This year marks the fiftieth anniversary of the United States-sponsored Food for Peace Program. Over the past five-decades, the U.S. has donated more than one-hundred million tons of food aid to feed approximately three billion people in one-hundred-fifty countries.
In 1954, during the height of the Cold War, President Dwight Eisenhower said, “The peace we seek can be fortified not by weapons of war, but by wheat and cotton, by milk and wool, by meat and by timber and by rice.” Mr. Eisenhower recognized that feeding hungry people would nourish the cause of liberty.
Regrettably, today, hunger still exists in many parts of the world. “Millions are facing great affliction,” says President George W. Bush. But with the help of the U.S., he says, “they will not face it alone.”
“We must act decisively to meet the humanitarian crises of our time... My country is acting to save lives from famine.... Every nation on every continent should generously add their resources to the fight against disease and desperate hunger.”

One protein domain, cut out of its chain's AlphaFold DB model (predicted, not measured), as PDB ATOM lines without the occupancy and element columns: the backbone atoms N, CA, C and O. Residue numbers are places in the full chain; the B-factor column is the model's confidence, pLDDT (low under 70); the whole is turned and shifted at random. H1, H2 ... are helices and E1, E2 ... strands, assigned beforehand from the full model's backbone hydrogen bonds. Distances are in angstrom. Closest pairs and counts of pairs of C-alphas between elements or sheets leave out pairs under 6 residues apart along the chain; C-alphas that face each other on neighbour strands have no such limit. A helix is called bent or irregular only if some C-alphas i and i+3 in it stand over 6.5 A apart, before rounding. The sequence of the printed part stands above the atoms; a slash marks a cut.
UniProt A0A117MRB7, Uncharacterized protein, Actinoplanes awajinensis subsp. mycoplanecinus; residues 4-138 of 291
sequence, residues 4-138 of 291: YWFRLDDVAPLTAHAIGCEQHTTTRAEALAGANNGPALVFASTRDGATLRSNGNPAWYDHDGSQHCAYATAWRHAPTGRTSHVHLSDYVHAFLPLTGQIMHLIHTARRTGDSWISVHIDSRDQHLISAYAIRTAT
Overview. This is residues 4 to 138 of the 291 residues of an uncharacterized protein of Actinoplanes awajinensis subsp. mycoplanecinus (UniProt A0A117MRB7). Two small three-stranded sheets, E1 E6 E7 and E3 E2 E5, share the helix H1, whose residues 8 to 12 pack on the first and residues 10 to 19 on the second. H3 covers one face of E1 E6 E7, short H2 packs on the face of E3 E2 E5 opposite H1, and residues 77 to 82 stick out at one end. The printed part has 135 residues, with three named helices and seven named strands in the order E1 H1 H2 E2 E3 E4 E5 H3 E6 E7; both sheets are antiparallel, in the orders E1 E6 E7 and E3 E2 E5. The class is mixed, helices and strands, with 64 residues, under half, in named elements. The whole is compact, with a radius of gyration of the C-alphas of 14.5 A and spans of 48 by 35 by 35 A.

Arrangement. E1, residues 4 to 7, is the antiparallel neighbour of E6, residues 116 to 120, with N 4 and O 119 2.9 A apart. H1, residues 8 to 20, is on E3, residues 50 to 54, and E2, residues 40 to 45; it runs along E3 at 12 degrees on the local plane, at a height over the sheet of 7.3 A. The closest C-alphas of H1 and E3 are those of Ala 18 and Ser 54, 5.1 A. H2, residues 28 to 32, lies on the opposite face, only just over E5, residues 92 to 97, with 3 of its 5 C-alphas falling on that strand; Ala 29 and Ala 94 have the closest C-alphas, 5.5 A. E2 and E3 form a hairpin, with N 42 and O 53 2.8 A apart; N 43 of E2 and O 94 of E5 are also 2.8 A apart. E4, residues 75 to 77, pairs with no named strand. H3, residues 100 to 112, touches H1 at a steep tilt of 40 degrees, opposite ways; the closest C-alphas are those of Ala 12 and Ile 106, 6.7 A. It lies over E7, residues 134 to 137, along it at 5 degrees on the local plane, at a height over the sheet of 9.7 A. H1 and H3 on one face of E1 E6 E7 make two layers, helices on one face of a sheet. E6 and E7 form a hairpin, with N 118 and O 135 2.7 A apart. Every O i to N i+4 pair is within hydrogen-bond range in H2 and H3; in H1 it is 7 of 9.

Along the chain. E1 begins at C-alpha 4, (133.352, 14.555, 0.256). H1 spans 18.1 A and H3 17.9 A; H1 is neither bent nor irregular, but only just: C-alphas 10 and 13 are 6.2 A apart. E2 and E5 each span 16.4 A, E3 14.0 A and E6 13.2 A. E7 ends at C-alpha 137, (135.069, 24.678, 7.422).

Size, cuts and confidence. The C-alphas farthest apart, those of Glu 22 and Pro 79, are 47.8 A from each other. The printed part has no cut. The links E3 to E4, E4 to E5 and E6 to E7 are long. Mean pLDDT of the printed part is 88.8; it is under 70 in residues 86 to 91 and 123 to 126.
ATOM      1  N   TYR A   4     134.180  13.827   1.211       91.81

In Sudan, hundreds of thousands of people in the Darfur region of that war-torn African country have been driven from their homes. Through Food for Peace, the U.S. is sending one-hundred-thousand tons of food to over a million displaced Sudanese, both in Sudan and in neighboring Chad.
In Iraq, Food for Peace helped in the aftermath of the U.S.-led invasion. In Afghanistan, Food for Peace has aided nearly three-million Afghans who returned home after having fled from the extremist Taleban regime.
The Food for Peace program is “absolutely crucial,” says U.S. Secretary of State Colin Powell. “Hunger knows no nationally, “and we Americans continue to send our wheat, corn and other foods wherever they are needed to save lives.”